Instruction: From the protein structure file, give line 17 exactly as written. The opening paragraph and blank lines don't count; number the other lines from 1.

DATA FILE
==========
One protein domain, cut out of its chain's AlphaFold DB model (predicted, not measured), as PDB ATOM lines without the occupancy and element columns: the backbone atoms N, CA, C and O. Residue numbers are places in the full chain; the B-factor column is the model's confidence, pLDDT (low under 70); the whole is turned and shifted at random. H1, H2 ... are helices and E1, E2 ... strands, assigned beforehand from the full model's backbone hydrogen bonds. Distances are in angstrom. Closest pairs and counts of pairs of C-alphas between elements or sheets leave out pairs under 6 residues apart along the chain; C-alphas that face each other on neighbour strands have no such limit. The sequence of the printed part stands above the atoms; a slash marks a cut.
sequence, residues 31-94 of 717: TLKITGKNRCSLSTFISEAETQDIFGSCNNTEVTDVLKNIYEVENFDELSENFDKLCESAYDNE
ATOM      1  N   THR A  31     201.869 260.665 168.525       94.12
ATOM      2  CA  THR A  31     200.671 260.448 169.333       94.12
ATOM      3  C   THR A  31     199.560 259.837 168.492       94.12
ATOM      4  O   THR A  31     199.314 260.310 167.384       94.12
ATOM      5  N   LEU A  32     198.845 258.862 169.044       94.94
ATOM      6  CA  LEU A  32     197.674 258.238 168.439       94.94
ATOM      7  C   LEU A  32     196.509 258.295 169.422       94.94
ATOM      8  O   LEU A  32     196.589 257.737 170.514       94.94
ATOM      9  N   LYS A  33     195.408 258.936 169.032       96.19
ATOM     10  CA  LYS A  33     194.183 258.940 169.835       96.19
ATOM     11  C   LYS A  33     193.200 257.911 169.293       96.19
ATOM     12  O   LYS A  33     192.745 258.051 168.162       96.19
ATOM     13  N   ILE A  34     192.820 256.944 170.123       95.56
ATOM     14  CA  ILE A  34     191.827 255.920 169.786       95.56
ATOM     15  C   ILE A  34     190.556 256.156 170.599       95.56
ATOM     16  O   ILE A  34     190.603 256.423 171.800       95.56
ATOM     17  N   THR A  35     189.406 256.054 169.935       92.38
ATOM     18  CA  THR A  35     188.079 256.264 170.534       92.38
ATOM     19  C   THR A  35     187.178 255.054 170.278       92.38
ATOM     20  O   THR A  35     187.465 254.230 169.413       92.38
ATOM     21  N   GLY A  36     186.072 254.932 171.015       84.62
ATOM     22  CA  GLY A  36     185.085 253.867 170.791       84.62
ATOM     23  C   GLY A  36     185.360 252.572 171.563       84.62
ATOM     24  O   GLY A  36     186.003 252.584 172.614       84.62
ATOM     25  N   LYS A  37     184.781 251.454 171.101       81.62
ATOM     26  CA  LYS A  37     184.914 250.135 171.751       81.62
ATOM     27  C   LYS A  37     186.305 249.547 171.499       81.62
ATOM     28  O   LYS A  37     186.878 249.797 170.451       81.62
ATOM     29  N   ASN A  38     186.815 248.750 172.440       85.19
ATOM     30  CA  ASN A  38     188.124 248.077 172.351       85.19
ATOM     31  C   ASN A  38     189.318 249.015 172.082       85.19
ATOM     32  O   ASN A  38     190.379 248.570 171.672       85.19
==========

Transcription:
ATOM     16  O   ILE A  34     190.603 256.423 171.800       95.56